Queen of Conamara, The

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  • Teideal (Title): Queen of Conamara, The.
  • Uimhir Chatalóige Ollscoil Washington (University of Washington Catalogue Number): 860205.
  • Uimhir Chnuasach Bhéaloideas Éireann (National Folklore of Ireland Number): none.
  • Uimhir Roud (Roud Number): none.
  • Uimhir Laws (Laws Number): none.
  • Uimhir Child (Child Number): none.
  • Cnuasach (Collection): Joe Heaney Collection, University of Washington, Seattle.
  • Teanga na Croímhíre (Core-Item Language): English.
  • Catagóir (Category): song.
  • Ainm an té a thug (Name of Informant): Joe Heaney.
  • Ainm an té a thóg (Name of Collector): Mary E. Johnson.
  • Dáta an taifeadta (Recording Date): 10/10/1980.
  • Suíomh an taifeadta (Recording Location): unavailable.
  • Ocáid an taifeadta (Recording Occasion): céilí (Larry Lynch).
  • Daoine eile a bhí i láthair (Others present): unavailable.
  • Stádas chóipcheart an taifeadta (Recording copyright status): unavailable.

Oh, my boat can safely float in the teeth of wind and weather
And outsail the fastest hooker1 between Galway and Kinsale;
When the white foam of the ocean and the sea runs white together,
High she rides, in her pride, like a seagull through the gale.

She is sweet! She is neat! She’s a beauty in every line!
The Queen of Conamara, she’s that bounding barque of mine.

When she’s loaded down with fish till the water laps her gunwale,
Not a drop she’ll take aboard her that would wash a fly away;
From the fleet she speeds out quickly like a greyhound from its kennel,
‘Til she lands her silver store first in old Kinvara bay.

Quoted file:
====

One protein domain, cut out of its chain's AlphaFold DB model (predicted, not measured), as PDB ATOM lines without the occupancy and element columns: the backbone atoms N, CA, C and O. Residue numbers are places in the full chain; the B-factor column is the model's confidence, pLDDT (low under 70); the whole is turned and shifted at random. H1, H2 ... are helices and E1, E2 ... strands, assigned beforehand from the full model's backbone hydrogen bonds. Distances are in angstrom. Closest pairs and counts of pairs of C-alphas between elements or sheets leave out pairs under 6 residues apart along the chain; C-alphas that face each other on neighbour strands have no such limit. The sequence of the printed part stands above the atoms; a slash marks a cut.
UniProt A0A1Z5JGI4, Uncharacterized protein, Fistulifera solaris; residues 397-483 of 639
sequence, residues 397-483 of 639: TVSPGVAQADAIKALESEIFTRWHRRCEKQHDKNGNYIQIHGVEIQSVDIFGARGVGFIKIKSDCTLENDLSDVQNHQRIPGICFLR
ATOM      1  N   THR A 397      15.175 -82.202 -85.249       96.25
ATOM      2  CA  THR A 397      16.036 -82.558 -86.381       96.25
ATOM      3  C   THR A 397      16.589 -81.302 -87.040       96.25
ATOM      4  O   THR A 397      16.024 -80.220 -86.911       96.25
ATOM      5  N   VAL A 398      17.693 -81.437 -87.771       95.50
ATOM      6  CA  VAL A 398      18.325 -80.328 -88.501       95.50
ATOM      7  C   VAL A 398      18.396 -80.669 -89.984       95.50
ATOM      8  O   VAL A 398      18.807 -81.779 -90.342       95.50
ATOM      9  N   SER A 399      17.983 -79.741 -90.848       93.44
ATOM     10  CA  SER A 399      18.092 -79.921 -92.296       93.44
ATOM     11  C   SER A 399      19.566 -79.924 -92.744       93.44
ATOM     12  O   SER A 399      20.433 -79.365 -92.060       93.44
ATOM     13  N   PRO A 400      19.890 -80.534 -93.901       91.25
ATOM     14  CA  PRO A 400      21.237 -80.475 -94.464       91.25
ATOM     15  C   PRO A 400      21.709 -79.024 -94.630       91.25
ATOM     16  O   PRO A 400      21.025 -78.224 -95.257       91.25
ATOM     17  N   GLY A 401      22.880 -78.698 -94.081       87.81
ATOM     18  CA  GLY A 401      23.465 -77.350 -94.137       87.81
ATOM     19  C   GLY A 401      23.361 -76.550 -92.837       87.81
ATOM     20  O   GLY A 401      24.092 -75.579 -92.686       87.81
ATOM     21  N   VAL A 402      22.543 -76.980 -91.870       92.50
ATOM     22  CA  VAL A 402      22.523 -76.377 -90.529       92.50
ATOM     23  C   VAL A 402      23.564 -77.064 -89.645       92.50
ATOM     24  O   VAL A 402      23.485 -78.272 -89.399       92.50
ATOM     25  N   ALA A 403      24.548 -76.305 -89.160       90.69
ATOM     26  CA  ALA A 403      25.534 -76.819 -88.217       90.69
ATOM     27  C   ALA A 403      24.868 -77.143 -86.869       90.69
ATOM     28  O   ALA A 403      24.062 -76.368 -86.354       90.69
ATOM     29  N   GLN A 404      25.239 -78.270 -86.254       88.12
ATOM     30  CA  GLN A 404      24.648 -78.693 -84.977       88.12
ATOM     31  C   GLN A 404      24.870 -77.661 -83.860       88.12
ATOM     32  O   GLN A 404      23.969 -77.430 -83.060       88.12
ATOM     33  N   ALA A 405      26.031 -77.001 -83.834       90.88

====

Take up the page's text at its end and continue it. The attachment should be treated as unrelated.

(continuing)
There’s a light shines out afar, and it keeps me from dismaying
When the skies are pink above us and the sea runs white with foam,
In a cot in Conamara there’s a wife and small one praying
To the One who walked the waters once, to bring us safely home.

Notes

1. Generic name for a class of single-masted wooden sailing-boats. The bád mór, leathbhád, and gleoiteog differ in terms of size. The púcán – smallest of all – has different rigging. Formerly used for fishing and haulage of cargo (turf, seaweed, animals, provisions, poitín etc) up and down Galway Bay. Since the 1970’s they have undergone a considerable revival and there are regattas all over Conamara every summer between June and September. See the Galway Hooker Association’s website. These boats have also been much celebrated in song; see Ríonach uí Ógáin, ‘In Aghaidh Farraige agus Feothain’: Amhráin Mholta Bád ó Chonamara’ in Ruairí Ó hUiginn (ed.) Foinn agus Fonnadóirí, Léachtaí Choilm Cille 29 (1999), 37-66.

This song was composed by Francis A. Fahy (1854-1935), poet and songwriter from Kinvara, Co. Galway. Joe doesn’t say where he learned it, but it’s probably safe to say that it’s not widespread among traditional singers. He often used it as an element in a presentation for students about fishing and boats, along with Óró, Mo Bháidín which is about the currach, still used today for fishing and lobstering up and down the Conamara coast.